The SLA-02 sensor consists of three major components: (1) the
laser transmitter (a Q-switched, diode pumped Nd:YAG
device build by McDonnell Douglas using flight spares from the
original Mars Observer Laser Altimeter); (2) a 38 cm diameter
telescope which serves as the lidar "antenna", and (3) the
lidar altimeter receiver and waveform digitizer, as well as the
flight computer. In order to better accomodate the tremendous
dynamic range of surface return amplitudes, a Variable Gain state
Amplifier (VGA) was incorporated to allow operator control of the
signal strength from the SLA silicon avalanche photodiode detector
to the waveform digitizer. In addition, the time interval counter
that is used to measure the round-trip travel time of the laser
pulses fired by the instrument aboard the DISCOVERY orbiter is
coupled to the waveform digitizer (in time) to better allow
recognition of the leading edge of those backscattered laser
pulses that successfully result in surface renges.
What SLA-02 does differently than all laser altimeters that have
flown in space previously is to record the within-footprint
character of each backscattered laser echo at up to 250 MHz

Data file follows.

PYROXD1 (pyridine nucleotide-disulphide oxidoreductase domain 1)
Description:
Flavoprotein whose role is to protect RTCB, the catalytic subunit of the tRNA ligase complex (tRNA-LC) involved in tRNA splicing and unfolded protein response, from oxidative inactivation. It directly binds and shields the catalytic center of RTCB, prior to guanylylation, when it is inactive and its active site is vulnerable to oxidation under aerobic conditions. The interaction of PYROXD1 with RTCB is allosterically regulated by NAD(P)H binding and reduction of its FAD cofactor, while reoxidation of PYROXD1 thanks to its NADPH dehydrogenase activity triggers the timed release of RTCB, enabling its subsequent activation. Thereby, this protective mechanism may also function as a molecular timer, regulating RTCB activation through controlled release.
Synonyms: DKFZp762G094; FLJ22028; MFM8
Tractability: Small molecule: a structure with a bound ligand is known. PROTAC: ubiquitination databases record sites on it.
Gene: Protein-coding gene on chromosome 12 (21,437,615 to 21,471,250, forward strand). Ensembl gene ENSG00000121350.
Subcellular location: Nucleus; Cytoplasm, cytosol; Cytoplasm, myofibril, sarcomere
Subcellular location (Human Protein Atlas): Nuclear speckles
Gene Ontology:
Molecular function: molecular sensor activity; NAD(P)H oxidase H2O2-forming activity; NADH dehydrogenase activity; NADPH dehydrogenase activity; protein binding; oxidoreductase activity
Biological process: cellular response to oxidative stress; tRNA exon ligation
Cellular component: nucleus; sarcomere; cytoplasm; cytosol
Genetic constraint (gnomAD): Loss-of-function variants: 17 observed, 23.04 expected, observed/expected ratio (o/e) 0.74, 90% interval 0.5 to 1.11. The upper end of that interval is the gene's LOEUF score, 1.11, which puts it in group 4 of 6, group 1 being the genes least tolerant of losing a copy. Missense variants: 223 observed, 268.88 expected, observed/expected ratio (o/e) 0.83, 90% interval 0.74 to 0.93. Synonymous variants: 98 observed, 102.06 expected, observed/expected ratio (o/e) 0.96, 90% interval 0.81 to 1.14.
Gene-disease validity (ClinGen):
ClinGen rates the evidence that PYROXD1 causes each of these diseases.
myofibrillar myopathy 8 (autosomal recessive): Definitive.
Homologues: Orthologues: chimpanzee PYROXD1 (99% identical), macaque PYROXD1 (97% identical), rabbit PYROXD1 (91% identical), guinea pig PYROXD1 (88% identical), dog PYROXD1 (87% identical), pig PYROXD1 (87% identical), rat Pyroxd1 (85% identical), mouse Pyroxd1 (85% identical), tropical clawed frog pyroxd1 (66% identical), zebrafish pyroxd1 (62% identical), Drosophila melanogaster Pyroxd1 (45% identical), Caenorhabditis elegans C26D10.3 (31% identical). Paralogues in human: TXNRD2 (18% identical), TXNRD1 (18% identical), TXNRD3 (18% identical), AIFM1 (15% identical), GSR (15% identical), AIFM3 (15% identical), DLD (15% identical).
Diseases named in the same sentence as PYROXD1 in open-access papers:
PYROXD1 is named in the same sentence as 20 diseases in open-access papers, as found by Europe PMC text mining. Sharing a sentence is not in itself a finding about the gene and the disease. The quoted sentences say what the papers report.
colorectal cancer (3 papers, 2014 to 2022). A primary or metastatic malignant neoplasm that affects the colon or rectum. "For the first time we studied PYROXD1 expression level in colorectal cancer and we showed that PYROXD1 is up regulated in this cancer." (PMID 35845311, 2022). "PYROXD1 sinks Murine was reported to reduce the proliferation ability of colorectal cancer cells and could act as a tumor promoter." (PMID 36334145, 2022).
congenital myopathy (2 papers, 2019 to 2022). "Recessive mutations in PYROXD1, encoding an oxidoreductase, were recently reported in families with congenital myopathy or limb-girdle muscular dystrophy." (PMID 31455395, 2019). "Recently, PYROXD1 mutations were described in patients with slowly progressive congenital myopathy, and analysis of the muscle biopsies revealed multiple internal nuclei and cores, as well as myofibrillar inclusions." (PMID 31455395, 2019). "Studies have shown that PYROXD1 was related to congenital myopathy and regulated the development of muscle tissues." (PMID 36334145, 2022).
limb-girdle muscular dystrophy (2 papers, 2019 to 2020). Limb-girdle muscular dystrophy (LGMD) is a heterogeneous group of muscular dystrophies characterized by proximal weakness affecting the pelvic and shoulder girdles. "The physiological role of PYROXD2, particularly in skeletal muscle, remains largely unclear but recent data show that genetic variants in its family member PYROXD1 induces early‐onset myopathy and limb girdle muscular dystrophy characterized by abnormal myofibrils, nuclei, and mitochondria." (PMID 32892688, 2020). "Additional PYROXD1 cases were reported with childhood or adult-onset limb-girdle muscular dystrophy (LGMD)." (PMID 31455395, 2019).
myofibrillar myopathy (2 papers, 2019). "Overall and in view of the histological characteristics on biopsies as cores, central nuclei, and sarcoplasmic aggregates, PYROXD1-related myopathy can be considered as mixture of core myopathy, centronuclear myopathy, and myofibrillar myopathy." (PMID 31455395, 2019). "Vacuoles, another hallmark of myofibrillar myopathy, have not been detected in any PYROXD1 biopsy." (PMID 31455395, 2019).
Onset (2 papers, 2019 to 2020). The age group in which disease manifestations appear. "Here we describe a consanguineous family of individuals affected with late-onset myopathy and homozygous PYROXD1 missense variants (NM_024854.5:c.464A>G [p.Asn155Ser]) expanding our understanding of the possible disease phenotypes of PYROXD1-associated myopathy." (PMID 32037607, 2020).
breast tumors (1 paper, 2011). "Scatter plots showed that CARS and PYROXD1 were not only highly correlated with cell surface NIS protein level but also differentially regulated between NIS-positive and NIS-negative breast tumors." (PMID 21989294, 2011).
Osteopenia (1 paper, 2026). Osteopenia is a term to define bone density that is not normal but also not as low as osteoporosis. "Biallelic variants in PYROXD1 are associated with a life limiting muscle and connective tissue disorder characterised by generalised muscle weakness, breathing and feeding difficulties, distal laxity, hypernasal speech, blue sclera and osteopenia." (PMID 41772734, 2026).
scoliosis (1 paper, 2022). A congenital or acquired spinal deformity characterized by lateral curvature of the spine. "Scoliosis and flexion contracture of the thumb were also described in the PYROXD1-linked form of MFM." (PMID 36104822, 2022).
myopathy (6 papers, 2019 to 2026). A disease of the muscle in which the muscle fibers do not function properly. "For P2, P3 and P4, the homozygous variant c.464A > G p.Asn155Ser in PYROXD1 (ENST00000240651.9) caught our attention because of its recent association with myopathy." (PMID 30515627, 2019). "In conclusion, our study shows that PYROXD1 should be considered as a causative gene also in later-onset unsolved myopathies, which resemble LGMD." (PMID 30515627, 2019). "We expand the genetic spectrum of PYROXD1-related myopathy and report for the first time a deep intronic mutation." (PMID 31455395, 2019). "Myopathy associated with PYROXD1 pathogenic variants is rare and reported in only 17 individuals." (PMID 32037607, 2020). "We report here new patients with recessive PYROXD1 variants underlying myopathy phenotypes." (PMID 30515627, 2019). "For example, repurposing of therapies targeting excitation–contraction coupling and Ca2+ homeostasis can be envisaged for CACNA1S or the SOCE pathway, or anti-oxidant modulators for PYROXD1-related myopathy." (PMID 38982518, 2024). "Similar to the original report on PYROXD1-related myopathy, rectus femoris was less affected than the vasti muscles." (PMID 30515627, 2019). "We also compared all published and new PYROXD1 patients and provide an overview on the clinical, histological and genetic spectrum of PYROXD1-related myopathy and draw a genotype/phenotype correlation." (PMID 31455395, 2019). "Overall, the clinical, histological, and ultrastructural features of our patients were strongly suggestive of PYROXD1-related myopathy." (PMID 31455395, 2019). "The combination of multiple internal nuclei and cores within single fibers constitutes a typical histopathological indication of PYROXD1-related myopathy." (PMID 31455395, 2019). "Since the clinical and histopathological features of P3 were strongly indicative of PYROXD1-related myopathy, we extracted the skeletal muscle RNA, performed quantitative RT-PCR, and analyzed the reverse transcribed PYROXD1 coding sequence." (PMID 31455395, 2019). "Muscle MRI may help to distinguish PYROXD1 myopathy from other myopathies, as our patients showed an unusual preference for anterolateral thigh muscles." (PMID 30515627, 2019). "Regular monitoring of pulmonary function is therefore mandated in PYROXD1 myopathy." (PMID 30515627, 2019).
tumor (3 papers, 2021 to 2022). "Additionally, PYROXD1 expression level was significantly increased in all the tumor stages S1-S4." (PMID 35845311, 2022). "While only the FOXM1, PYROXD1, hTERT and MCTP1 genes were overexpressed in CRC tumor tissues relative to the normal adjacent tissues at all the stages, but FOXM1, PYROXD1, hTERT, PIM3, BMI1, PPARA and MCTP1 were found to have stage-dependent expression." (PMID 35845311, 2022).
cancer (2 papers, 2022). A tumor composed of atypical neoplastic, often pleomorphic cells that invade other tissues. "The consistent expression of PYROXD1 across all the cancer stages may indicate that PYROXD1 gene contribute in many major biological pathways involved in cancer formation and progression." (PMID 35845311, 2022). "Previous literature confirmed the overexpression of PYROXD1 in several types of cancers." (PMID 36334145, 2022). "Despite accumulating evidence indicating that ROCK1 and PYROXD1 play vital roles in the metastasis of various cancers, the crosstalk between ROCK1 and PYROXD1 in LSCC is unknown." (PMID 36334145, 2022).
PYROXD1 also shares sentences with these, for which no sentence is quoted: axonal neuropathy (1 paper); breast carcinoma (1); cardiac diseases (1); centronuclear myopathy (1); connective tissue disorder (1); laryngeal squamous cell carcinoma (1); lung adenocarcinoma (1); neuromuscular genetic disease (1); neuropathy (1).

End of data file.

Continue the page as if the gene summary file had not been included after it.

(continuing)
bandwidth and most often at 100 MHz. This allows us to achieve
within-footprint resolution of ~ 1.5 m (vertically) within
each 100 m diameter footprint on the surface of the Earth. In
those cases where unsaturated, multimodal echoes are recorded,
we can then find the perceived ground portion of the return
and separate it from the additional elements of vertical
structure (buildings, trees, sand dunes, gullies, etc.) that
may fall within the illuminated footprint. Thus, SLA-02 is
a true "surface lidar" sensor and the first to globally
sample virtually all terrain and landcover classes on planet
For further information about the engineering and operation
of SLA-02, interested readers should contact Dr. Jack Bufton
or J. Bryan Blair at NASA's GSFC (tel" 302-186-8591 or -9809).
The SLA-02 (Shuttle Laser Altimeter - 02) flight experiment